Legislation to Bring Public Charter Schools to Kentucky Introduced in House
February 17th, 2017
FRANKFORT, KY – Today, House Education Committee Chair John Carney (District 51), Chair of the House Education Committee introduced HB 520, to bring public charter schools to the Bluegrass State. The bill would allow public charter schools to open and begin serving students in the 2018-19 academic year.
“As a public school teacher, I believe our existing traditional schools will, by far, continue to educate the vast majority of our students, “said Chairman Carney. “I also believe that this bill will set Kentucky on a path toward providing more public school options for students and families,” said Rep. Carney. “For more than two decades, public charter schools have been making a difference for students in other states and it’s past time that Kentucky allow these proven, innovative public schools. My children attended traditional public schools that worked well for them. But one size doesn’t fit all and I’d like to see every single student in Kentucky attend a school that best meets their needs.”
HB 520 will allow local school boards to review and approve public charter applications, with an assurance that charter applications will have the right to appeal decisions to the State Board. The bill provides a high level of flexibility and autonomy and still requires that all public charter schools take that same state assessment and follow the same health, life, safety, financial and transparency laws as all other public schools. In addition, enrollment preferences will be given to students residing in the district, students who are eligible for free or reduced priced lunch, and students attending persistently low-achieving schools.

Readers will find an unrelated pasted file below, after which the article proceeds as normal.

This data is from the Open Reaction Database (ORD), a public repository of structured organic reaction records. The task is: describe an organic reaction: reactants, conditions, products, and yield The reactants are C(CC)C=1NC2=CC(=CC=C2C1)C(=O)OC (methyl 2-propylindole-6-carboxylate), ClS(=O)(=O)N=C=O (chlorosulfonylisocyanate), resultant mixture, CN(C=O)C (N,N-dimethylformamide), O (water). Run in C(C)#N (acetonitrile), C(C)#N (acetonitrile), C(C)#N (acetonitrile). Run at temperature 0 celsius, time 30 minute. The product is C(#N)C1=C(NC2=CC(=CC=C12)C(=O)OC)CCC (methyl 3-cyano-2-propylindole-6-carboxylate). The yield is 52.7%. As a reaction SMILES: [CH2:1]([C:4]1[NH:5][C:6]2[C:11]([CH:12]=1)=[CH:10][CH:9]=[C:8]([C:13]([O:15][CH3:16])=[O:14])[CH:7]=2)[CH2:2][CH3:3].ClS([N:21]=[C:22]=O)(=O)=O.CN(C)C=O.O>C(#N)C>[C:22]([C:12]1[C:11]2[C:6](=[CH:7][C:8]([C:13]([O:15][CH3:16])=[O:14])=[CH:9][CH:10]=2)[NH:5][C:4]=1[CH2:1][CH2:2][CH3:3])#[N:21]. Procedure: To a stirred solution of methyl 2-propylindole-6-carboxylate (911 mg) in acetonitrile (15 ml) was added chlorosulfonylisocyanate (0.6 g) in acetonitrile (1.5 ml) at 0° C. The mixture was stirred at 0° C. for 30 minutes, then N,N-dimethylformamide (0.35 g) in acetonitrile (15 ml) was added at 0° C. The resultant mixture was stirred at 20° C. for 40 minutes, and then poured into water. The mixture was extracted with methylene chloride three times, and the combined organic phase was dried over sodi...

“15 of the last 16 major studies on public charter schools have shown that they are raising the bar on academic achievement, and this bill will help bring that same success to Kentucky” said Joel Adams, of the Kentucky Charter School Project. “Chairman Carney’s legislation is based upon best practices that have produced high-performing public charter schools in many other states. Parents, teachers, and communities can be assured that we will have public charter school options where they are needed, and that we are inviting only the highest-quality public charter schools to serve students in Kentucky.”
There are currently 3.1 million students attending more than 6,700 public charter schools nationwide. Since 2010, 16 academic studies have been published on charter school performance. All but one found that students in charter schools do better in school than their traditional school peers. One study found mixed results. Charter schools disproportionately top the lists of America’s best high schools in Newsweek, US News and World Report, and the Washington Post. In fact, on these lists more than a quarter of the best high schools are charter schools.
If HB 520 becomes law, it would make Kentucky the 44th state in the country to allow public charters schools.